Sunday, June 23, 2013

Sunday flea market and a visit to secret police headquarters

On Sunday we joined Berliners and tourists as we headed towards Mauerpark, famous for its huge flea market. It was jam-packed with people buying second-hand clothes, new clothes, parts for motor bikes, old furniture and record players that pumped out loud music, antiques, plants and even an old fashioned metal washing board. You could find anything you could imagine here in Mauerpark. Seamus even found his long sought after 'perfect' hat, while I bought a beautiful olive-wood ladle. 

Finally, we left the crush and sat in the adjacent park listening to five young men playing klezmer music. There were lots of people just enjoying the sunshine here. Nearby was a man singing the blues. We decided to leave the park and not wait for the karaoke, which is a big draw.

Back on the Ubahn we headed to the Stasi museum. Unlike other places we had visited, it wasn't well marked. We were in an area of nothing but block apartments with very little green space. Some was old Soviet style block housing but the new apartments looked pretty similar.

After asking for directions we finally arrived at Normenstrasse. That name we knew from Philip Kerr's Bernie Gunter novels. Normenstrasse would always put a shiver down Bernie's spine. We had reached the home of the Stasi. Since we hadn't had lunch we went to the cafe for a coffee and cake. It was the cheapest we'd had in Berlin and served by the only person we encountered who didn't speak English. Russian was her second language.

The building appeared like any other older office complex you might have been in, although this certainly had a sense of evil about it. It was from this compound that the Stasi conducted its nearly 40-year-long fight against the so called enemies of the Socialist Unity Party of Germany. We were in House 1, constructed in 1960 and built as the seat of the offices of the Minister for State Security, Erich Mielke. To show you how vast it was there were over 22 hectares in the compound. At the end there were 91,000 full time employees and 189,000 unofficial informants.

The exhibition shows how the party leadership justified its dictatorship with Marxist-Leninist ideology. It used these political ideas to promote complete control of the population. The exhibition showed the methods with which the Stasi persecuted and suppressed dissenters. Finding themselves in a system built around rewards, threats and persecution, many residents of the DDR chose to conform, at least outwardly. Some did not conform and the party leadership was very sensitive to this segment of the population. They used the secret police, the Stasi to deal with them.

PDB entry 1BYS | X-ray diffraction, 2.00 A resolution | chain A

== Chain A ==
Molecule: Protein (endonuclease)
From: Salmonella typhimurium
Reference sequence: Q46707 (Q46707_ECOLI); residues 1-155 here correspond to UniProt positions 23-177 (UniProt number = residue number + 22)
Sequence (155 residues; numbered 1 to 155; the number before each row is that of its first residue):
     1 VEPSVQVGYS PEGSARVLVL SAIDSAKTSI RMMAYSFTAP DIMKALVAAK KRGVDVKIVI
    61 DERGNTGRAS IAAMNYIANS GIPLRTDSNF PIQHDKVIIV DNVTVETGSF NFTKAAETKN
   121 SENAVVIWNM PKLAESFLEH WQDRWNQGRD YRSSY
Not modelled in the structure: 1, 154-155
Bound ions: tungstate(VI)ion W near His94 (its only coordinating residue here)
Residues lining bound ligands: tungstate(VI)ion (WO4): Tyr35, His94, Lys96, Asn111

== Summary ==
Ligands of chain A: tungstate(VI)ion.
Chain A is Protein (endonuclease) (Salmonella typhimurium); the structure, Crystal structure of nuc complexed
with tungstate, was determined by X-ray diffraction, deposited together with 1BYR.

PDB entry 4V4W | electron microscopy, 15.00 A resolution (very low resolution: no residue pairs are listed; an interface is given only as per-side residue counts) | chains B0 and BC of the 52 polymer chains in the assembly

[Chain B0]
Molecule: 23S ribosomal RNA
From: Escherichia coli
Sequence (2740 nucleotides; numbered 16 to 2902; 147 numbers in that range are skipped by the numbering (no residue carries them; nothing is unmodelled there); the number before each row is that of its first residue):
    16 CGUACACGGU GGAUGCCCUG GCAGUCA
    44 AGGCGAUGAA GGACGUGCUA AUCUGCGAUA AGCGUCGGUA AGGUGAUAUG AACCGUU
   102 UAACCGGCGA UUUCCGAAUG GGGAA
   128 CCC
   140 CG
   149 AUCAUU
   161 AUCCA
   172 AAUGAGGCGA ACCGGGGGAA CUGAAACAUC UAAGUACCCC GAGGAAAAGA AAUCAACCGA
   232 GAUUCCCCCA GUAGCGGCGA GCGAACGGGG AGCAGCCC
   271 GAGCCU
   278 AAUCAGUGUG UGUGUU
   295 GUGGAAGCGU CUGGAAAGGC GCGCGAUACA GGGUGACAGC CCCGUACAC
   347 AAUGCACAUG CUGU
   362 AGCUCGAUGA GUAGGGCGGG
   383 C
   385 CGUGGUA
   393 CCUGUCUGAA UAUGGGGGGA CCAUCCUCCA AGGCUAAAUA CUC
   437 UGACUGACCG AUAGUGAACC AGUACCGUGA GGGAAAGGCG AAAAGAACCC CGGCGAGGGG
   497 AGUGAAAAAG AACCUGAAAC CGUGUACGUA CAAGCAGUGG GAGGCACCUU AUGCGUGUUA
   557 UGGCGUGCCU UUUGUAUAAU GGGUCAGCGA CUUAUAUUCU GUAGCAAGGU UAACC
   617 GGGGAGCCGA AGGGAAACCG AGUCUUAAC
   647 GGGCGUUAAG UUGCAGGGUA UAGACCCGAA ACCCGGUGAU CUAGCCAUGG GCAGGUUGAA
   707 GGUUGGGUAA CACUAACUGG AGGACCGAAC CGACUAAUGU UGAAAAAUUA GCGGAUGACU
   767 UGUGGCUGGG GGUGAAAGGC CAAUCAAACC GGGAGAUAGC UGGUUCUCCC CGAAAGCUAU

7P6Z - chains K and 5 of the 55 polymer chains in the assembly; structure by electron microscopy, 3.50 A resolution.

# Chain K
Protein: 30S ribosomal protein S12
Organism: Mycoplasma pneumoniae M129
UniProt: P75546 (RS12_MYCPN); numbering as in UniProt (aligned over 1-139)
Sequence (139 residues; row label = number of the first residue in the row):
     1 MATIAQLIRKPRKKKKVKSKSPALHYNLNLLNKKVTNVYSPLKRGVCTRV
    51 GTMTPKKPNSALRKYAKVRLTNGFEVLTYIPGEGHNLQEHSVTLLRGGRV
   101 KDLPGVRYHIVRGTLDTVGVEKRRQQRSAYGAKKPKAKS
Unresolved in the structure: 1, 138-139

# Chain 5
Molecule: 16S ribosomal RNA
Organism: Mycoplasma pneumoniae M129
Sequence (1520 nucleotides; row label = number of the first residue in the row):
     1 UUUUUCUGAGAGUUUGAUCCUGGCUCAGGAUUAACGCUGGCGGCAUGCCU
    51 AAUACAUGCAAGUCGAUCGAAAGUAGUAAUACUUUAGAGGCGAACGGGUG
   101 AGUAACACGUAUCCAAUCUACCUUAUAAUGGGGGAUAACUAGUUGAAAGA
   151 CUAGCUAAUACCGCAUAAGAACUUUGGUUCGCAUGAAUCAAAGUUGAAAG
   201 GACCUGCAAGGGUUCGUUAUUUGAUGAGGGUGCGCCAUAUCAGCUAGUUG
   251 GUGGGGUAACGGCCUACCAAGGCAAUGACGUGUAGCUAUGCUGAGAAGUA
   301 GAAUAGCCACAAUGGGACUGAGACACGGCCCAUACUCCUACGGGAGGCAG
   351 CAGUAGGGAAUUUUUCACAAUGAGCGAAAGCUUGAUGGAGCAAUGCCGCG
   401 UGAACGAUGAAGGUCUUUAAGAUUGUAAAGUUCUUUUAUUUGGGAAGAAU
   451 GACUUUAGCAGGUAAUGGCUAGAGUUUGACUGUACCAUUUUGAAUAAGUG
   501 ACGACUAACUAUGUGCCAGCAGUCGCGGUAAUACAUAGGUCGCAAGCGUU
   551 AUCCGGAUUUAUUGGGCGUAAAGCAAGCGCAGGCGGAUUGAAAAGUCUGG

On the ground floor was a prisoner wagon complete with individual cages. Often these were disguised as laundry vans. There were displays of tiny cameras, cameras in ties, briefcases, purses and even petrol cans used for spying. Tiny miniature microphones were used as bugs for listening. Throughout the building were photos of individuals who ended up in the Stasi prison, many for what we would see as no offense at all. We saw Mielke's office area as well as other offices throughout the building.

On January 15, 1990, citizens forced their way into the building. This was the beginning of a unique historical process. The Ministry for State Security's accumulation of 111 kilometres of paper files, 1.7 million photos and 28,000 recordings were laid bare. Although records were lost in the initial invasion of the building, now a Federal Commissioner for Stasi Records preserves the safekeeping of the documents as well as making them accessible. 

An event in my life makes much more sense now that I have seen this building. A friend, who had defected from East Germany and lived in the West for six years emigrated to Canada. After she had been in Toronto for only two days her old East German coach had said to her father in Berlin, " I see that....has moved to Toronto." The Stasi had a long arm. I remember clearly a phone call for my friend on a Sunday morning. When I told her there was a German man on the phone she literally turned a ghostly white. She had me ask what the person wanted but it was only someone offering her a job. After the call she went to the bathroom and was physically sick. That is the effect the Stasi could have even from a long distance. I might add that my friend was no shrinking violet.

After our fairly grim afternoon we had to end the day on a lighter note. This involved eating a lovely steak pie and chips in an Aussie pub restaurant back at the Sony Centre in Potsdamer Platz followed by a movie, Olympus Has Fallen, in English, in a wonderful modern cinema. What a treat. And a normal ending to a strange day.

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